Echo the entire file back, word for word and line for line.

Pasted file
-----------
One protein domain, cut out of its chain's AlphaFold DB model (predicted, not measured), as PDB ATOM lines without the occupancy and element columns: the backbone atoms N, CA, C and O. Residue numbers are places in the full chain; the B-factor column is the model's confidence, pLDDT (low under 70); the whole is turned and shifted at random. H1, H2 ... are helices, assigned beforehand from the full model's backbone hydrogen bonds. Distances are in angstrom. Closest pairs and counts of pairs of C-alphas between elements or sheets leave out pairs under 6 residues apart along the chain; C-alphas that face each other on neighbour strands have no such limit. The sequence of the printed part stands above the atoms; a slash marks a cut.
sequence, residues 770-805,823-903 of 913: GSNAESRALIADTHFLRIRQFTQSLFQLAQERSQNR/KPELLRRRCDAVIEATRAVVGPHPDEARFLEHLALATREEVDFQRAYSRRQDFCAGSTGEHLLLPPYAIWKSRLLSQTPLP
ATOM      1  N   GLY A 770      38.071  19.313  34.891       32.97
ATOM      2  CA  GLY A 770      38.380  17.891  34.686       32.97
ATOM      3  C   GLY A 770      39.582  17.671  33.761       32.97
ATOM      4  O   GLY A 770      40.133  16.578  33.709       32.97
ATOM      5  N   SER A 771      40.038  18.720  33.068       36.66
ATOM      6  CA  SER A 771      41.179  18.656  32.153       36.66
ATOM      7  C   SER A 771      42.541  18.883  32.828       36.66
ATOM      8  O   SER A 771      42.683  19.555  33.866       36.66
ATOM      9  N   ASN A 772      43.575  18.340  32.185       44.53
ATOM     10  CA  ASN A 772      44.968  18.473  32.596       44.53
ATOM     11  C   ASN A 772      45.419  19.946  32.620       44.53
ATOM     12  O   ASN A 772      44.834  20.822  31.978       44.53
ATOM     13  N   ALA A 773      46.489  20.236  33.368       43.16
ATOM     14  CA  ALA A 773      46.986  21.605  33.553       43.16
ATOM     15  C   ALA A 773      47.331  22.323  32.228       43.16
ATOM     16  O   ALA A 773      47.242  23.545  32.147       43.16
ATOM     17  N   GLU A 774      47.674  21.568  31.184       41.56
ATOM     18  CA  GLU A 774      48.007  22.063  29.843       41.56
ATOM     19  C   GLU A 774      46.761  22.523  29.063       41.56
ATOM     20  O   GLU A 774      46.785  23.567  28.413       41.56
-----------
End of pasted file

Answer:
One protein domain, cut out of its chain's AlphaFold DB model (predicted, not measured), as PDB ATOM lines without the occupancy and element columns: the backbone atoms N, CA, C and O. Residue numbers are places in the full chain; the B-factor column is the model's confidence, pLDDT (low under 70); the whole is turned and shifted at random. H1, H2 ... are helices, assigned beforehand from the full model's backbone hydrogen bonds. Distances are in angstrom. Closest pairs and counts of pairs of C-alphas between elements or sheets leave out pairs under 6 residues apart along the chain; C-alphas that face each other on neighbour strands have no such limit. The sequence of the printed part stands above the atoms; a slash marks a cut.
sequence, residues 770-805,823-903 of 913: GSNAESRALIADTHFLRIRQFTQSLFQLAQERSQNR/KPELLRRRCDAVIEATRAVVGPHPDEARFLEHLALATREEVDFQRAYSRRQDFCAGSTGEHLLLPPYAIWKSRLLSQTPLP
ATOM      1  N   GLY A 770      38.071  19.313  34.891       32.97
ATOM      2  CA  GLY A 770      38.380  17.891  34.686       32.97
ATOM      3  C   GLY A 770      39.582  17.671  33.761       32.97
ATOM      4  O   GLY A 770      40.133  16.578  33.709       32.97
ATOM      5  N   SER A 771      40.038  18.720  33.068       36.66
ATOM      6  CA  SER A 771      41.179  18.656  32.153       36.66
ATOM      7  C   SER A 771      42.541  18.883  32.828       36.66
ATOM      8  O   SER A 771      42.683  19.555  33.866       36.66
ATOM      9  N   ASN A 772      43.575  18.340  32.185       44.53
ATOM     10  CA  ASN A 772      44.968  18.473  32.596       44.53
ATOM     11  C   ASN A 772      45.419  19.946  32.620       44.53
ATOM     12  O   ASN A 772      44.834  20.822  31.978       44.53
ATOM     13  N   ALA A 773      46.489  20.236  33.368       43.16
ATOM     14  CA  ALA A 773      46.986  21.605  33.553       43.16
ATOM     15  C   ALA A 773      47.331  22.323  32.228       43.16
ATOM     16  O   ALA A 773      47.242  23.545  32.147       43.16
ATOM     17  N   GLU A 774      47.674  21.568  31.184       41.56
ATOM     18  CA  GLU A 774      48.007  22.063  29.843       41.56
ATOM     19  C   GLU A 774      46.761  22.523  29.063       41.56
ATOM     20  O   GLU A 774      46.785  23.567  28.413       41.56